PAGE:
Above (left) Richard Bernstein's article in The New York Times in 1989, and (right) Bernardo Bertolucci in the Forbidden City during filming of The Last Emperor (1987).
Class engagement self-assessment survey
Essential questions for Unit III:
Film and history:
Start today with the third question. In small groups, brainstorm how your assigned medium can provide unique perspective on “truth” about the past:
Next, we’ll bring film into the conversation. We’ll start by reading a short excerpt from Richard Bernstein, “Can Movies Teach History?” in The New York Times (26 November 1989). Once you have finished reading the excerpt below, discuss, with a partner:
Something strange—not new, but ever more conspicuous—haunts the cultural landscape. Movie makers and television producers have become our most powerful, though perhaps not our most careful, historians. It seems fair to say that more people are getting their history, or what they think is history, from the movies these days than from the standard history books. The phenomenon is probably unavoidable, yet, if the history as presented by the movies turns out to be a muddy blur of fantasy and fact, the consequences cannot be good. In the 16th century, Francis Bacon said that history makes men wise. It follows that bad history, trivialized history, history distorted and sensationalized, can make them foolish.
There have been history movies for decades, of course, from Eisenstein's “Ten Days that Shook the World” (with its famous—and unhistorical—scenes of Kerensky hiding under his couch) to “The Babe Ruth Story.” But the latest examples have been particularly big-budget affairs, [including] Bernardo Bertolucci's “Last Emperor.”
In a world dominated by Top Guns, Lethal Weapons and Police Academies, the mere fact that some directors concentrate on critical episodes of our past is in its way heartening. At the same time, there is something disconcerting about the tendency of movies-as-history to construct Technicolored and sound-tracked edifices of entertainment on the slender foundations of what appear to be actual events, or, at the very least, to mingle fact with fancy, history with imagination, in such a way that the average viewer has no way of sorting out one from the other. . . .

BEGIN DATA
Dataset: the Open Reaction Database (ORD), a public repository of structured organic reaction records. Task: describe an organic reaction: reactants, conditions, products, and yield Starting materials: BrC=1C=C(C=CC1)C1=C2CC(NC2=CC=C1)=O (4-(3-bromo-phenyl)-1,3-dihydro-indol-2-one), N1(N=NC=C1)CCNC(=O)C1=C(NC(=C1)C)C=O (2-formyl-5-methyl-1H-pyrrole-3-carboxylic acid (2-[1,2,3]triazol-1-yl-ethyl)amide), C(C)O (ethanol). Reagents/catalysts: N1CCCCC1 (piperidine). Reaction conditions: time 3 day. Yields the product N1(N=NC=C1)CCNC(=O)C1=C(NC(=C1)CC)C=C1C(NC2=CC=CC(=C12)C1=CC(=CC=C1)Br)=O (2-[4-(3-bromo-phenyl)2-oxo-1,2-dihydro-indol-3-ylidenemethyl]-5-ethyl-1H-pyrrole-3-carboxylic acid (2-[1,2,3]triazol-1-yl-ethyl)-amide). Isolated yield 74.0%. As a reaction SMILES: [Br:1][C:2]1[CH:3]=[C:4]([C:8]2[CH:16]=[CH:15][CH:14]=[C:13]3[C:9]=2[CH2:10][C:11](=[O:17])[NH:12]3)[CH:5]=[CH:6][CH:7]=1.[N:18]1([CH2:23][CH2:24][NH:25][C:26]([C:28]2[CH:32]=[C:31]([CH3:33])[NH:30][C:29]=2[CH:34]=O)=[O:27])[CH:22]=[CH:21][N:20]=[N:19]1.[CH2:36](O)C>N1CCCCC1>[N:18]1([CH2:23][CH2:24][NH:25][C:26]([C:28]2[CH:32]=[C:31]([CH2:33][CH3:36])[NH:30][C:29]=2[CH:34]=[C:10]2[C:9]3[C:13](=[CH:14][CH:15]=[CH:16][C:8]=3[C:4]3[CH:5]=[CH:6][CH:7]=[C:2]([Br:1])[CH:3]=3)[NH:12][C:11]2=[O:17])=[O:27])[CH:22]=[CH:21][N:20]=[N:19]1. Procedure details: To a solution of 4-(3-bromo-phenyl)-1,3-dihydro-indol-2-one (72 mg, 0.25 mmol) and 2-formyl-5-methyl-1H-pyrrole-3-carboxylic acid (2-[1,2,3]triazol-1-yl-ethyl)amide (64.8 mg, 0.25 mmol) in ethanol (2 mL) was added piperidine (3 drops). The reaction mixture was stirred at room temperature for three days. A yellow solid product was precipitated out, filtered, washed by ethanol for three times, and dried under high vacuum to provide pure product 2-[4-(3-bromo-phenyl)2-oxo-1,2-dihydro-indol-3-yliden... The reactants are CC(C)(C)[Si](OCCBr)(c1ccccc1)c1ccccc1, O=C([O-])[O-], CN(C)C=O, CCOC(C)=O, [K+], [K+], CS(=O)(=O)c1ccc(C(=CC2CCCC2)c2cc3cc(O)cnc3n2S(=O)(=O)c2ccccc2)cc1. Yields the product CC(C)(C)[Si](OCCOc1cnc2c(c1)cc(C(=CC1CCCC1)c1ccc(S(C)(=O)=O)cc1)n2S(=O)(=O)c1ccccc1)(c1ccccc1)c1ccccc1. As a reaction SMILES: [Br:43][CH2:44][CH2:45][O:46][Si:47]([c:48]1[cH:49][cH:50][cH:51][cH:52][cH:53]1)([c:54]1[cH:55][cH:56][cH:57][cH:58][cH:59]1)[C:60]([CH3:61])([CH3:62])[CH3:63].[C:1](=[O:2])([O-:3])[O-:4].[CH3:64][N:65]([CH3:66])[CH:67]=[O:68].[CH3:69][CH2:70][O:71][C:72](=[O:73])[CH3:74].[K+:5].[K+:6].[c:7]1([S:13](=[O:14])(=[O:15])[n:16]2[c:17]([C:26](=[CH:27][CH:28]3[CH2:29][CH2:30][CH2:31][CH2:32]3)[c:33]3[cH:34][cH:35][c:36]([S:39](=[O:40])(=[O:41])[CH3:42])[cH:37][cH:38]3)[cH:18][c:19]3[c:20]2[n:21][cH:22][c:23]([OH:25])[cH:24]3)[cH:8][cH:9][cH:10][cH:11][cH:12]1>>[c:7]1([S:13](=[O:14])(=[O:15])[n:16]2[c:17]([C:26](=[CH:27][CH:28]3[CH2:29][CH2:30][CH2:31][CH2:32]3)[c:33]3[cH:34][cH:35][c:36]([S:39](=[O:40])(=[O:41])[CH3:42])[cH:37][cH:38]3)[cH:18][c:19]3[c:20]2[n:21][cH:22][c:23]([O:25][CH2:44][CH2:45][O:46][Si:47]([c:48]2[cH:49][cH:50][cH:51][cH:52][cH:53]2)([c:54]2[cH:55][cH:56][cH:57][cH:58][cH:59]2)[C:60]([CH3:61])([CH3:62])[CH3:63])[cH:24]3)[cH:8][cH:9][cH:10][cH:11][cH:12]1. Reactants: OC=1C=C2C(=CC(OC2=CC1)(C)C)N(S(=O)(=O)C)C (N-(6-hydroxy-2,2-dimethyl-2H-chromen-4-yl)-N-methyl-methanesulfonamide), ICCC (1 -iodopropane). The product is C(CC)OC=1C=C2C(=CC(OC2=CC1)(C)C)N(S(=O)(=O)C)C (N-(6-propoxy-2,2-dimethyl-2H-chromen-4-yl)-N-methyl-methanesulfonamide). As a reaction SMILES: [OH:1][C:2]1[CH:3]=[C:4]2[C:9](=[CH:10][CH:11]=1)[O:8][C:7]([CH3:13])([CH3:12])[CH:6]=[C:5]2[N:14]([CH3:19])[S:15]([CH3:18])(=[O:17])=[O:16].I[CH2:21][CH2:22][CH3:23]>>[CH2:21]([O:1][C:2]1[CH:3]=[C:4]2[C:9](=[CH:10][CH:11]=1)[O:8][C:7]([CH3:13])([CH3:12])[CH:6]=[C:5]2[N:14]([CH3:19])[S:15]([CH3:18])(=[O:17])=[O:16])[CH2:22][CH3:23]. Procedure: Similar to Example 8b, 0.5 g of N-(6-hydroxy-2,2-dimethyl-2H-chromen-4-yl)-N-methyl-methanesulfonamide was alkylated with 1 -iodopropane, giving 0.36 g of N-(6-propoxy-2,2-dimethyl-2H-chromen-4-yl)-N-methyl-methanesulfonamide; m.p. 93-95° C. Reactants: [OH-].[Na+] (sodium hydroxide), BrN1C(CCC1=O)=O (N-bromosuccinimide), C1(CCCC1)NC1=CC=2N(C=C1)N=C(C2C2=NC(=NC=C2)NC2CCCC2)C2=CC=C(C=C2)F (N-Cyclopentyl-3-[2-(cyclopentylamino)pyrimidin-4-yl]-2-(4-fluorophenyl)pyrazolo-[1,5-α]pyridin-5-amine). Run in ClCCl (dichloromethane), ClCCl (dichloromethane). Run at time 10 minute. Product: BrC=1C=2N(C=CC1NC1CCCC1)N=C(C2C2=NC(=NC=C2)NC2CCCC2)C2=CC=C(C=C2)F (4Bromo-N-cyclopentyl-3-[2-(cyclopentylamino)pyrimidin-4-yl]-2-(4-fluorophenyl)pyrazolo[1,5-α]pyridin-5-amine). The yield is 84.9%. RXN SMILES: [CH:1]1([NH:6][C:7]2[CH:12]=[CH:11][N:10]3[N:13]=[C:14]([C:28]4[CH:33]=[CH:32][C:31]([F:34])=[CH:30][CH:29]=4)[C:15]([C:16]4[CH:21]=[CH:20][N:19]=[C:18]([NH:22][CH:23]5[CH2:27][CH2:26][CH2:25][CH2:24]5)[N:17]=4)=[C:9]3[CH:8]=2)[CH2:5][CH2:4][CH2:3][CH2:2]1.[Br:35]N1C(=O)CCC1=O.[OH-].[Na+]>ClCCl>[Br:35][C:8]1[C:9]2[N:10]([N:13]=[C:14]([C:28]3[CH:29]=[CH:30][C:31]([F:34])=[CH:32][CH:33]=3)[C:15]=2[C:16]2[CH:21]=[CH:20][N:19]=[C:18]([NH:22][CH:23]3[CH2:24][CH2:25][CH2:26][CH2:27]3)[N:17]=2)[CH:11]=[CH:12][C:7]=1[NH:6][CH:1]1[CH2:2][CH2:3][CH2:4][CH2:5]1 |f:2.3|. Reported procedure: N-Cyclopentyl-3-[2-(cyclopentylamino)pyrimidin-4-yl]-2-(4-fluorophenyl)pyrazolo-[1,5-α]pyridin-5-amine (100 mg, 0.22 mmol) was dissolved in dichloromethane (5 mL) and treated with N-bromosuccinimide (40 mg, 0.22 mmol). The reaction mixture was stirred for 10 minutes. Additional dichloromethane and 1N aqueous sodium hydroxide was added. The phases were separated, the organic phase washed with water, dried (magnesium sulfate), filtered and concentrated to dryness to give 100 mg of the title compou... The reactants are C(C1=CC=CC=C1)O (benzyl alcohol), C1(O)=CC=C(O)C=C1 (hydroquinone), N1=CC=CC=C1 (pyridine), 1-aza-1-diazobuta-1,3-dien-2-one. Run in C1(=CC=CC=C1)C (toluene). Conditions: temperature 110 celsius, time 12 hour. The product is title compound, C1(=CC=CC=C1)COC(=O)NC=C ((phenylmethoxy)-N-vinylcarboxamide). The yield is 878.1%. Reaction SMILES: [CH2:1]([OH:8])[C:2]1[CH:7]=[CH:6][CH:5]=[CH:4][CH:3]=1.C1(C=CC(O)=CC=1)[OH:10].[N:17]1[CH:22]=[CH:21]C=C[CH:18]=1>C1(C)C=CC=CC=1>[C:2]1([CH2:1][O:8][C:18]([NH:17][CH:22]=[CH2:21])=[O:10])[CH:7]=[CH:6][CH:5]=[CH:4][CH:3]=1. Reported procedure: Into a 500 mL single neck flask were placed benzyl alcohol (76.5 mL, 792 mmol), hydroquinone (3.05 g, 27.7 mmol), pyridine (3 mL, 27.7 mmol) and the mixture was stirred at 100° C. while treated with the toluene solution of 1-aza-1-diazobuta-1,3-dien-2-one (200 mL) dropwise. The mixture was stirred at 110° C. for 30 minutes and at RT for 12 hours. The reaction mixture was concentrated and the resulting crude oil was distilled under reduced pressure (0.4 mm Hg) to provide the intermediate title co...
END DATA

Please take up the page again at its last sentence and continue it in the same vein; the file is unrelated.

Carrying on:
Mr. Bertolucci got the costumes splendidly right in “The Last Emperor,” which won nine Academy Awards two years ago [in 1987], but he fashioned a biography designed originally in China’s Propaganda Department to show the benefits of Maoist-style re-education. . . .
One obvious question about this is: Why shouldn’t the film maker, like the novelist, have license to use the material of history selectively and partially in the goal of entertaining, creating a good dramatic product, even forging what is sometimes called the poetic truth, a truth truer even than literal truth? The artist, one could argue, is an interpreter, not a reporter, a seeker after meaning, perhaps a prophet, but not a scribe; so the invention or rearrangement of details doesn't matter. Indeed, the question could be put this way: Does it matter if the details are wrong if the underlying meaning of events is accurate? Or, conversely, does it matter if the details are correct if the underlying truths remain twisted and unsubstantiated?
These are not easy questions to answer, especially given the difficulty, even for historians, of knowing exactly what is the underlying truth in the first place. But any answer has to take into account two things. First, even “poetic truth” is a mere handy justification for historical fabrication if it derives from a willful disregard of the facts of history. We live, after all, in a time shadowed by the great falsifications of the dictators, reflected in literary form by Orwell’s memory hole, or by Milan Kundera’s concept of forgetfulness. The recent past does suggest the sacredness of scrupulous, sober remembering, of the need to treat the past as a vessel that cannot be filled with whatever combination of truth and falsehood can compete with “Top Gun” at the box office.
Second is the plain fact that the movies and television are our most powerful media. “The difference between movies and novels is the fundamental illusion of photography,” says Richard Slotkin, a professor of history at Wesleyan University who has written about the movies-as-history genre. “Even when you know that something didn’t happen, movie photography gives you the illusion that it did.”
Armed with their special persuasive power, many of the latest history movies deal not with distant events but with the central episodes and actors of our era. They deal with colonialism and war, freedom and civil rights, corruption and malfeasance in office—the events and issues, in short, on which public consciousness is forged. And so if you believe with the historian Wilhelm Dilthey that man can know himself only in his history, then the distortion of the past, particularly for motives of profit or politics, becomes a matter for serious contemplation.